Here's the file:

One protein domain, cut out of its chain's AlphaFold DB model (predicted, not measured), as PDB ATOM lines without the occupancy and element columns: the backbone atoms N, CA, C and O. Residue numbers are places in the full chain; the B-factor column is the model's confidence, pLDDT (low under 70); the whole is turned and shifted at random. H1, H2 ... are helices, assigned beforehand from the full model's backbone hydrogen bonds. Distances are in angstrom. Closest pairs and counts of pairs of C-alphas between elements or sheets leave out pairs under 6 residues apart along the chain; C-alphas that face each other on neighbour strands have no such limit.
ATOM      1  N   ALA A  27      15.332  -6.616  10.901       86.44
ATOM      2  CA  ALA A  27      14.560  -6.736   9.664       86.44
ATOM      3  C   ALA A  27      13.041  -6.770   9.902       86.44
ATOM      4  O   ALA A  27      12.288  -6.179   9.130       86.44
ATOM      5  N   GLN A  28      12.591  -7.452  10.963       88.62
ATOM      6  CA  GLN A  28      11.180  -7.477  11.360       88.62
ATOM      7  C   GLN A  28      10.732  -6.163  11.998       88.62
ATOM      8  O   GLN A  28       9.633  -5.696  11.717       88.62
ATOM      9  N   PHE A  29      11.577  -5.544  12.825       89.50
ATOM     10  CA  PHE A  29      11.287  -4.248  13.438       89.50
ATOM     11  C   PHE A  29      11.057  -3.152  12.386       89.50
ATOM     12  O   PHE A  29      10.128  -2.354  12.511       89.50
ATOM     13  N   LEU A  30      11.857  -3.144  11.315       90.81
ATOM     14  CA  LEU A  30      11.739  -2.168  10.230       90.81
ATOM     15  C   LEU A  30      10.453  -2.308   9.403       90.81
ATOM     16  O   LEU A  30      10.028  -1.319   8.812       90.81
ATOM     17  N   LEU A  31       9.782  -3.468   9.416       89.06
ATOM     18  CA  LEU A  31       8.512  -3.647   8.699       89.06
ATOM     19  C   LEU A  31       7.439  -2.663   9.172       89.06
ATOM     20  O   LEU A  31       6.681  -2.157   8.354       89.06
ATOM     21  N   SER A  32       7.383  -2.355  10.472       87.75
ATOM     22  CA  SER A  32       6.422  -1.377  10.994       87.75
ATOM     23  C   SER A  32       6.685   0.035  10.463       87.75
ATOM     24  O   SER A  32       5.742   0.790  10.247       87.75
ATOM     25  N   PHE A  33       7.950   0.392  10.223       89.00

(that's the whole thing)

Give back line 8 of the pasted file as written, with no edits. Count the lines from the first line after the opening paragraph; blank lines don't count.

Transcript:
ATOM      8  O   GLN A  28       9.633  -5.696  11.717       88.62